July 30, 2005
Fish protest forces Shell to delay oil terminal
By Malcolm Moore
Shell ran into another obstacle on its Sakhalin project yesterday after a Russian court ruled against the construction of a quay on the island.
The Sakhalin project, which aims to tap 4billion barrels of oil and gas under the frozen seas off Russia's east coast, has enraged environmentalists and is running 100pc over budget.
After agreeing to move a pipeline earlier in the year to safeguard a population of Pacific grey whales, Shell is now being accused of destroying local fish populations.
Pacific Environment, a green lobby group, said Shell and its partners had already begun dumping 71m cubic feet of dredging waste into Aniva Bay, in the south of Sakhalin.
"This is polluting delicate fisheries for crab, scallop, krill and sole. The bay provides a habitat for 25pc of the salmon caught on Sakhalin Island, where fish are a crucial part of the local economy," the group said.
The local court said Shell had not followed correct environmental procedures in getting approval for the jetty, which is being used by the company and its partners to load the raw materials needed for construction.
Russian newspapers reported that the court ruling had led to the suspension of work on a terminal to export liquefied natural gas (LNG) from the island. However, sources in Sakhalin said work was continuing.
The terminal in Aniva Bay is expected to be the largest in the world, and will export LNG to Japan and Korea. Sakhalin will eventually provide 10pc of Japan's gas needs. Shell has won environmental approval for the LNG terminal itself.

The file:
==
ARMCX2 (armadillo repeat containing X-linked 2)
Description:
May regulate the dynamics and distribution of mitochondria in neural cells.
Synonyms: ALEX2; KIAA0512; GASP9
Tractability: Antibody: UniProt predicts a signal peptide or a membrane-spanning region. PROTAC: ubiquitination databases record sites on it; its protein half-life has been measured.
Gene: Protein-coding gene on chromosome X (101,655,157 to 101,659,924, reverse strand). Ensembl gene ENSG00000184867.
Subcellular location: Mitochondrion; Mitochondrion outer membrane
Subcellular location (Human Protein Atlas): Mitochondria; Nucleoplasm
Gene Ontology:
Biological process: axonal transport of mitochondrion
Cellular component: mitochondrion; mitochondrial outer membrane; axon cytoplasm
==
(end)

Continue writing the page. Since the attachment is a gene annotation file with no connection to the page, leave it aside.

A spokesman for Shell declined to comment on the judgment, saying that the company would wait for the written judgment to be handed down.
The European Bank for Reconstruction and Development is mulling over whether to continue lending money to the project, in the face of furious environmentalists who have taken full-page newspaper advertisements to protest against Shell.
Mohammad Rafiq, who co-ordinated an independent environmental review into the Sakhalin project by the World Conservation Union, said: "This would not be inconsistent with the independent review. We said there were lots of gaps in the information."
Analysts in Russia said the technical hold-ups in the project, which have pushed back the date when Sakhalin will begin exporting LNG, could have been the fault of rival companies, who are seeking to delay shipments from Sakhalin to the Far East.